Bearded Dragons Use Color Changes to Communicate and Regulate Temperature
Remember mood rings, the jewelry with stones that changed color depending on the wearer’s body temperature? Well, it looks as though bearded dragons are living mood rings of a sort. Research results released in June 2016 reveal that bearded dragons have a built-in capacity to turn parts of their bodies different colors based on the temperature of their environment. The study also concludes that the versatile reptiles can change their hues when they want to communicate with other lizards.
Australian researcher Kathleen Smith was the head of the group that made the fascinating discovery. The researchers, including University of Wisconsin Professor Warren Porter, conducted a study of 12 bearded dragons they caught in the wilds of northern Victoria during the lizard-breeding season. The research group monitored how the lizards responded to temperature changes and different social situations. They noted the lizards would change the color of their beards, chests, and backs.
When the lizards were communicating, they changed their chest and beard color from cream to black. The bearded dragons not only changed color, they added head bobs and pushups to get their message across. When the temperature in their environment changed, the lizards responded by changing the color on their backs. When it was hot, their backs turned pale yellow, and when the temperature dropped, they turned dark brown. The researchers look forward to studying the lizards in the wild to observe how camouflage affects these color changes.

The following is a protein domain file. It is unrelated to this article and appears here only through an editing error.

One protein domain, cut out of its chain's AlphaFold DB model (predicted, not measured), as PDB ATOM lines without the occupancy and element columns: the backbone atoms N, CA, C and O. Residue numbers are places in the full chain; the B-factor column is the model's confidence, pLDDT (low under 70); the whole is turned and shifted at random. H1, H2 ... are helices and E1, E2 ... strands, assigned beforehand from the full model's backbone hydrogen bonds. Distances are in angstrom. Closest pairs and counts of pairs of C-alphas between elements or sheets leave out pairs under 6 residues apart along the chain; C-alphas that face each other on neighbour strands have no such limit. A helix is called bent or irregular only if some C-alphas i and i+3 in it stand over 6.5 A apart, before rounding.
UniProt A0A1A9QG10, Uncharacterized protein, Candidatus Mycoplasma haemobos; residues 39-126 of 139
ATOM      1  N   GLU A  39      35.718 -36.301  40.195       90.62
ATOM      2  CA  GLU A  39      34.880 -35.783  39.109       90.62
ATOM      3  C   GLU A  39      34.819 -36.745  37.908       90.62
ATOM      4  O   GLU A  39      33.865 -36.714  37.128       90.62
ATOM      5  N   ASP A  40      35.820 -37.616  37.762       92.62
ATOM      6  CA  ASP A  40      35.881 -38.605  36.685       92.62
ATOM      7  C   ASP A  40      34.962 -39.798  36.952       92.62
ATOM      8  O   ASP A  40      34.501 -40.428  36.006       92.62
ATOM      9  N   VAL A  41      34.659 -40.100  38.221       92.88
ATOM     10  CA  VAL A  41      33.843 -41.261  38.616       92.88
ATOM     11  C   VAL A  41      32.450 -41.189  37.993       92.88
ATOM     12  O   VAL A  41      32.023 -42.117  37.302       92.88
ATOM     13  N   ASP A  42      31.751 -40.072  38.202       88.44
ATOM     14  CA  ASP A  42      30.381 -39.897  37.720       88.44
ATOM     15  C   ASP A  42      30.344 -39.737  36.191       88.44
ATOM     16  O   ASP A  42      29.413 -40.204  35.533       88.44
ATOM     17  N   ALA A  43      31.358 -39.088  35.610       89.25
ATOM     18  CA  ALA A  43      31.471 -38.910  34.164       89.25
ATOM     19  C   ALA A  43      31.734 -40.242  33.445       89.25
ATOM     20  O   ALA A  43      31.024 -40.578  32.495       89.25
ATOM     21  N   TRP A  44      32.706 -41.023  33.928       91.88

An internal body temperature of 95 degrees Fahrenheit, or 35 degrees Celsius, is normal for bearded dragons. Changing the color of their backs is how they keep their temperature constant. If the temperature around them changes rapidly, the reptiles make quick color changes to adapt. They are able to reflect heat when they are lighter, to stay cool, and absorb heat when darker, to keep warm.
There’s an old saying that a leopard can’t change its spots, but the Smith research team found that bearded dragons change their colors. They are not the only lizards that can change; chameleons do it, too. Watch this video on the color changes that chameleons go through.